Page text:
Reston Spring

Reston Spring
Reston Spring

Wednesday, March 10, 2010

Notes and Thoughts on the March 9 Reston Task Force Meeting, Terry Maynard

Last night I think was the first meaningful meeting of the Reston Master Plan Special Study Task Force since its inception. The County decided to use Reston 2020’s proposed Planning Principles as the base for further discussion on this topic. The task force members engaged in a dialogue about Planning Principles and Herndon-Monroe TOD although they did not resolve any issues. In all, it was the first real step in wrestling with the future of Reston.

Here are some of the key points I picked out of the meeting and my take on them.

In the brief public comment period, several key points were made:
• Bill Dingell, President of the Polo Fields Cluster, asked that task force assure the protection of its neighborhood as development proceeds, especially with regard to overflow parking and drive-through commuters.
• Diane Blust, reading a brief statement, called for the task force to protect the wetlands at Herndon-Monroe and include language that would encourage their transfer to RA for protection as a natural area.
• John Bowman, Reston 2020 co-chair, noted that the Reston 2020 committee had provided task force members with a Planning Principles statement combining the inputs of all contributors at the January community meeting on that topic. He noted it was a work in progress as others have submitted proposed Planning Principles since then.

Patty Nicoson, the task force chair, proposed that a task force committee be set up to look at the special issues involving the Reston Town Center as suggested by Robert Goudie, task force member and chair of WATCH. The explanation provided by Heidi Merkel was that the County needs to address the badly outdated Reston Police Station (actually, the Northern Fairfax County Government Center) as part of the task force process “while retaining options around the station.”

I found the police station justification to be a non sequitur. What to do with the outdated police station on county property is truly an implementation issue, and a small one at that, involving only the county deciding what to do with its own assets. This is the kind of issue the task force has consistently and strongly opposed considering elsewhere in Reston up to this time.

So why now?? It raised the idea in my sometimes suspicious mind that the county may actually have the idea of selling the county property to private parties for development as part of the urbanization of Reston. We can’t let non-taxable public property stand in the way of taxable and profitable private urban development. If that’s so, we could also say good-bye to the Reston regional public library, the Embry Rucker homeless shelter, and maybe even the affordable housing built in this area. In the broader sense, that would mean even fewer public facilities in Reston. Nonetheless, the proposal was approved without objection. I will be glad to be shown—not told—that I’m wrong in this theory, but the justification for the committee offered last night was weak beyond belief and, if nothing else, speaks of favoritism for a subset of Restonians.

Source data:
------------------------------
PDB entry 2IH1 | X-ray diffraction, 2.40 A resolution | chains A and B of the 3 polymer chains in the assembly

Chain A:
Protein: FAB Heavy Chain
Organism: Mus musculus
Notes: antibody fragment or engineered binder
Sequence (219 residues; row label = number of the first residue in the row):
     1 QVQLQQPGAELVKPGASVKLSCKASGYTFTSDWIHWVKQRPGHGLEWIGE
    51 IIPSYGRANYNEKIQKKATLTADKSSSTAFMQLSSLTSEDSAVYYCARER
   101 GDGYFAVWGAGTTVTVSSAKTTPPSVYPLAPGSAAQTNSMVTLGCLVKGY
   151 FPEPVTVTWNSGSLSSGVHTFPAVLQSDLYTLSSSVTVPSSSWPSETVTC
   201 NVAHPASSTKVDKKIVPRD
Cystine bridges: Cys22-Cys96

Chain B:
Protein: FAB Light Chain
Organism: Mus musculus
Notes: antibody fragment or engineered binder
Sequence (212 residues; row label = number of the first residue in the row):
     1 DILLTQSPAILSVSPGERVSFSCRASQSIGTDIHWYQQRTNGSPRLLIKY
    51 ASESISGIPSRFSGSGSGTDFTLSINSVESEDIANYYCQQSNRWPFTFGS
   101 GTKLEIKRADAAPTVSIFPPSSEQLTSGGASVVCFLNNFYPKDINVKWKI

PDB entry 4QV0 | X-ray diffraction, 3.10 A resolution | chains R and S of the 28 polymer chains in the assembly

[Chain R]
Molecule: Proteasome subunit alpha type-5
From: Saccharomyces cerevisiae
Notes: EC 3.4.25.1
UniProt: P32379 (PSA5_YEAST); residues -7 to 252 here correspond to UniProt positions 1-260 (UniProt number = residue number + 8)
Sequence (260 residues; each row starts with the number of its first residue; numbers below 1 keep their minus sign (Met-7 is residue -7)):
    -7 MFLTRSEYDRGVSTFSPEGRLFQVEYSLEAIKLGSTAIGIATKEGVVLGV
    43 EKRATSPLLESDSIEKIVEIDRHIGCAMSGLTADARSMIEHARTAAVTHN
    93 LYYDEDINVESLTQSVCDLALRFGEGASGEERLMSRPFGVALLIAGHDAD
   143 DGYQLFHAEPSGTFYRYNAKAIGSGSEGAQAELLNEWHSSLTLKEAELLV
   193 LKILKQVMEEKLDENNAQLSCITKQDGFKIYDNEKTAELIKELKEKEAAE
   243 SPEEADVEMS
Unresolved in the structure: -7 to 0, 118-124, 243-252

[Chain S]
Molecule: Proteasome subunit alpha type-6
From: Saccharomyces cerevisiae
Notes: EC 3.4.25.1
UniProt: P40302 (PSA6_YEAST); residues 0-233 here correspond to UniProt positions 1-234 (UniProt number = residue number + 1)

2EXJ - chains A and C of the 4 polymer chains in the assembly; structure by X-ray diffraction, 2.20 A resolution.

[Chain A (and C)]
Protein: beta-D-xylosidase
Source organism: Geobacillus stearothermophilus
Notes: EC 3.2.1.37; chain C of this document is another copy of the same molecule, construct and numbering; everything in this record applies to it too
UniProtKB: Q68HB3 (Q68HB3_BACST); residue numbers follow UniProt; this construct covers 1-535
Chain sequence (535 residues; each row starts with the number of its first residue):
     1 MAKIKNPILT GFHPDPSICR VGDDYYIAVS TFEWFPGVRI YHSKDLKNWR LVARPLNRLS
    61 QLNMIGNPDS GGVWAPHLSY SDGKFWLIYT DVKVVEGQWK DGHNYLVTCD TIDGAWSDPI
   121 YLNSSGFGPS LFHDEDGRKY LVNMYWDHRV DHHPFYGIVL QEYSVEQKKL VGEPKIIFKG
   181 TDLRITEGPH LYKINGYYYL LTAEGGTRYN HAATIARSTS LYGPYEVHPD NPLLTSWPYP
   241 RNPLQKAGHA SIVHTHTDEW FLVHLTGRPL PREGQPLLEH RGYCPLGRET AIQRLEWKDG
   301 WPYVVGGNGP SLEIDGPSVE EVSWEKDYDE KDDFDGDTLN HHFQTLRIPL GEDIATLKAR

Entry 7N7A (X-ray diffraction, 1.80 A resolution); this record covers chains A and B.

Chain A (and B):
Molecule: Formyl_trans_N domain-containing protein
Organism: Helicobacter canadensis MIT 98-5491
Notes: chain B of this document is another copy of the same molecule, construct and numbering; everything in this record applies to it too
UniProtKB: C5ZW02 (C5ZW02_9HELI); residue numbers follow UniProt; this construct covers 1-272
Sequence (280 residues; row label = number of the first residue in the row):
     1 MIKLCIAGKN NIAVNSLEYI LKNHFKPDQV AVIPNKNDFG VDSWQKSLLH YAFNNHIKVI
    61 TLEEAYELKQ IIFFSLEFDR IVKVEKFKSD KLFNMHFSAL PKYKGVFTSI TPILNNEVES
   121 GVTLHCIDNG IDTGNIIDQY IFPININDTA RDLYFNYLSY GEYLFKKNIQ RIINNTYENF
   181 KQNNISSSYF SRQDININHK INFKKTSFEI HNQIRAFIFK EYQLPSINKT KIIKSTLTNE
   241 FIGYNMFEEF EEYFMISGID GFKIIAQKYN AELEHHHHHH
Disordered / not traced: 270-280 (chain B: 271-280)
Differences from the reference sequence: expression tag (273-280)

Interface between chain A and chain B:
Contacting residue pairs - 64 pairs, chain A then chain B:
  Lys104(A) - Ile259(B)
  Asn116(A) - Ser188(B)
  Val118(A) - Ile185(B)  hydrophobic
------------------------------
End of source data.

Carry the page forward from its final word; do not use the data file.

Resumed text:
Heidi Merkel walked through a recap of the County’s TOD policy next. It generated a brief discussion about special Metro station design in Reston beyond public art. It appears this is unlikely in the absence of funds to do so. Nick Bauer raised the issue that “open space” needs to be defined and used very carefully, suggesting that some wording in the policy might allow changes in the Herndon-Monroe wetlands area. Bob Simon noted that we don’t necessarily need innovation in architecture—a TOD policy point—just excellence, which is no more expensive than mediocre architecture. He added that RTC was mediocre architecture that should not be copied.

The discussion of the Herndon-Monroe TOD area provided some important insights into many task force members thinking. Heidi Merkel began by synthesizing the key ideas that came out of the community meeting, including:
• The wetlands are beloved and the constituency wants them preserved. The same applied to the environmentally sensitive land on the County’s parking property. (Later she showed how the county envisions expanding the parking facility there on to the adjacent “environmentally sensitive” property to the west as well as to the east. So much for environmental sensitivity.)
• Preserve the stable neighborhood to the south (Polo Fields).
• Complement the TOD work done by Herndon across the DTR.
• Work on solving traffic issues in and out of the area.
• A broader need for open space in the area, including connectivity to the wetlands.
• Improve pedestrian connections across the DTR.

Many of the task force members highlighted what they heard at the community meeting, including maybe less overall density here than elsewhere with more variability across the area (higher east, lower west), an office-centric focus to developing the area to take advantage of nearby FC Parkway, need for better road linkages to Monroe (west) and FC Parkway (east) from the area, more involvement with Herndon on planning the area, a difficult area to create a grid of streets given the wetlands, and much confusion about why and how the county was planning to double the size of the parking garage—noting, “build it and they will come.” On a process note, one task force member suggested the task force needed to come to some kind of closure on these topics while they are still fresh in people’s minds rather than waiting for months to rejoin the topic. The staff will look at how this can be fit into the schedule.